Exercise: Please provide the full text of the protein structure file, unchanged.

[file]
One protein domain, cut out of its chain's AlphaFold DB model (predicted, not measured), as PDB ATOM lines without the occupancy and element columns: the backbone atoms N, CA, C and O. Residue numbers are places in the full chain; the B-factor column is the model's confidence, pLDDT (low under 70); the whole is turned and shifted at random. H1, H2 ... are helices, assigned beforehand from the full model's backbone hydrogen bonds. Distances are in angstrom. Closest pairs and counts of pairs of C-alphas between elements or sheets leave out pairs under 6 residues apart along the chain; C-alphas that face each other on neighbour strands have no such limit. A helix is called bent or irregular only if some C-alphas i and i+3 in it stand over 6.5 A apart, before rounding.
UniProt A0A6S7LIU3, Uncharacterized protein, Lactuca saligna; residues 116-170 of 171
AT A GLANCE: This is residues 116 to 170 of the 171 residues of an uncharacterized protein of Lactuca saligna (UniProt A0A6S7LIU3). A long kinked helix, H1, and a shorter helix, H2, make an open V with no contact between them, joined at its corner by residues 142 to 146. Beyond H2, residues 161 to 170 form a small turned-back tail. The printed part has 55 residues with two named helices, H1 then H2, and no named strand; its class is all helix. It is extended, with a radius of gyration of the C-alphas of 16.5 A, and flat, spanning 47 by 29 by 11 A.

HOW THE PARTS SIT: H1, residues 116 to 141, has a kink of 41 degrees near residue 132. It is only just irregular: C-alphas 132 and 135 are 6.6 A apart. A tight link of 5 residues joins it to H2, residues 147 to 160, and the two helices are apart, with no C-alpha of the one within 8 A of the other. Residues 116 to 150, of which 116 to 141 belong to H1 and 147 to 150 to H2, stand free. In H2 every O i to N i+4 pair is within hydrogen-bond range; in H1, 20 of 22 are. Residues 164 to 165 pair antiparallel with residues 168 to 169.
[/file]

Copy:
One protein domain, cut out of its chain's AlphaFold DB model (predicted, not measured), as PDB ATOM lines without the occupancy and element columns: the backbone atoms N, CA, C and O. Residue numbers are places in the full chain; the B-factor column is the model's confidence, pLDDT (low under 70); the whole is turned and shifted at random. H1, H2 ... are helices, assigned beforehand from the full model's backbone hydrogen bonds. Distances are in angstrom. Closest pairs and counts of pairs of C-alphas between elements or sheets leave out pairs under 6 residues apart along the chain; C-alphas that face each other on neighbour strands have no such limit. A helix is called bent or irregular only if some C-alphas i and i+3 in it stand over 6.5 A apart, before rounding.
UniProt A0A6S7LIU3, Uncharacterized protein, Lactuca saligna; residues 116-170 of 171
AT A GLANCE: This is residues 116 to 170 of the 171 residues of an uncharacterized protein of Lactuca saligna (UniProt A0A6S7LIU3). A long kinked helix, H1, and a shorter helix, H2, make an open V with no contact between them, joined at its corner by residues 142 to 146. Beyond H2, residues 161 to 170 form a small turned-back tail. The printed part has 55 residues with two named helices, H1 then H2, and no named strand; its class is all helix. It is extended, with a radius of gyration of the C-alphas of 16.5 A, and flat, spanning 47 by 29 by 11 A.

HOW THE PARTS SIT: H1, residues 116 to 141, has a kink of 41 degrees near residue 132. It is only just irregular: C-alphas 132 and 135 are 6.6 A apart. A tight link of 5 residues joins it to H2, residues 147 to 160, and the two helices are apart, with no C-alpha of the one within 8 A of the other. Residues 116 to 150, of which 116 to 141 belong to H1 and 147 to 150 to H2, stand free. In H2 every O i to N i+4 pair is within hydrogen-bond range; in H1, 20 of 22 are. Residues 164 to 165 pair antiparallel with residues 168 to 169.